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Theor Appl Genet. 2012 Sep;125(5):1057-68. doi: 10.1007/s00122-012-1895-6. Epub 2012 May 29.

SNP identification and allelic-specific PCR markers development for TaGW2, a gene linked to wheat kernel weight.

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State Key Laboratory of Crop Stress Biology in Arid Areas and College of Agronomy, Northwest A&F University, Yangling, 712100 Shaanxi, People's Republic of China.


TaGW2, an orthologous gene of rice OsGW2, has been associated with kernel width and weight of bread wheat (Triticum aestivum). Difference in TaGW2 coding sequence was not found among different wheat varieties in previous researches. In this study, we found eight exons and seven introns in TaGW2 with a full-length cDNA sequence of 1,275 bp, which contains a conserved function domain and seven splice sites that shared homology with rice OsGW2. A single T-base insertion in the eighth exon of TaGW2 on chromosome 6A was detected in a large-kernel wheat variety, Lankaodali. This insertion mutation reduces the coding protein sequence from normal 424 amino acids (~47.2 kDa) to 328 amino acids (~37.1 kDa) by truncating 96 amino acids. The result was validated by identifying histidine-tagged TaGW2 proteins encoded by both alleles of the mutant and the wild types in SDS-PAGE. Allele-specific PCR markers were developed based on the single nucleotide polymorphism (SNP) site. The SNP markers were genotyped for an F(2) segregation population from the cross of Lankaodali × Chinese Spring. Seed traits of F(2:3) families were evaluated in three different environments. The association analysis indicated that F(2:3) families with the mutated TaGW2 allele significantly increased kernel width (KW) and thousand-kernel weight (TKW), and slightly improved kernel length (KL). Using the SNP markers, another two varieties harbored the mutated TaGW2 allele were successfully identified from 22 additional wheat varieties, and they both have large KW and TKW. Cloning and sequencing of the gene further confirmed the functions of the mutated allele of TaGW2 in the two large kernel varieties. The results suggested that TaGW2 may negatively regulate kernel size variation, which shares the same function as OsGW2 in rice. The successful development of SNP markers provides a useful tool for improving kernel yield in wheat.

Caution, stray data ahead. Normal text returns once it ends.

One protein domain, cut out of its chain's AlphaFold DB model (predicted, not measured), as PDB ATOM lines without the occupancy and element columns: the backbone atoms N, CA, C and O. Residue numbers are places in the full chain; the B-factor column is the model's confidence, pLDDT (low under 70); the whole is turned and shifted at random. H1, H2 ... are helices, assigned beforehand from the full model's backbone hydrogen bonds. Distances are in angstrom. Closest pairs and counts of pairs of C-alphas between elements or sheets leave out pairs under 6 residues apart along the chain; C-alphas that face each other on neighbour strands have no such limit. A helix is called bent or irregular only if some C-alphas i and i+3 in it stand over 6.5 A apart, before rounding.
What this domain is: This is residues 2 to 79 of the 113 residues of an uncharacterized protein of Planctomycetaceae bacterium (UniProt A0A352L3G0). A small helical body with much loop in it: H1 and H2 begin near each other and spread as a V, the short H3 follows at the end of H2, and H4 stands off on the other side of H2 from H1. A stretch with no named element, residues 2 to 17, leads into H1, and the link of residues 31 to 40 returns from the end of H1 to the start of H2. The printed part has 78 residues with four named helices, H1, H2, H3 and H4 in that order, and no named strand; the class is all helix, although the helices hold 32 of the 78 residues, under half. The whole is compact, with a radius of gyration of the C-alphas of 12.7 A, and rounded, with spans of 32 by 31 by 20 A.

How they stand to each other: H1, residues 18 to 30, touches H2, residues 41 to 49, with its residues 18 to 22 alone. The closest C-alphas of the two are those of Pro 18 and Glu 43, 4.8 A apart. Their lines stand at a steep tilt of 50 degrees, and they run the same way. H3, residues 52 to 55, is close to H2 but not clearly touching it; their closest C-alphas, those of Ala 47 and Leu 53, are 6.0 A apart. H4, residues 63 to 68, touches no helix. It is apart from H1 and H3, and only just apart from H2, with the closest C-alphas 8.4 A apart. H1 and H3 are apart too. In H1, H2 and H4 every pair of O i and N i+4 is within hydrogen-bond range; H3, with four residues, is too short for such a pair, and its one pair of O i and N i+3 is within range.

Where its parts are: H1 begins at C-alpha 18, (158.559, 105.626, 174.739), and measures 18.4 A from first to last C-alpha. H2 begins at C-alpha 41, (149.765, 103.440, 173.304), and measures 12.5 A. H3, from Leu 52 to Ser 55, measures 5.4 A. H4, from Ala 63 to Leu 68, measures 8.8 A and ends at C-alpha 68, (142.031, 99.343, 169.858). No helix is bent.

[Indexed for MEDLINE]

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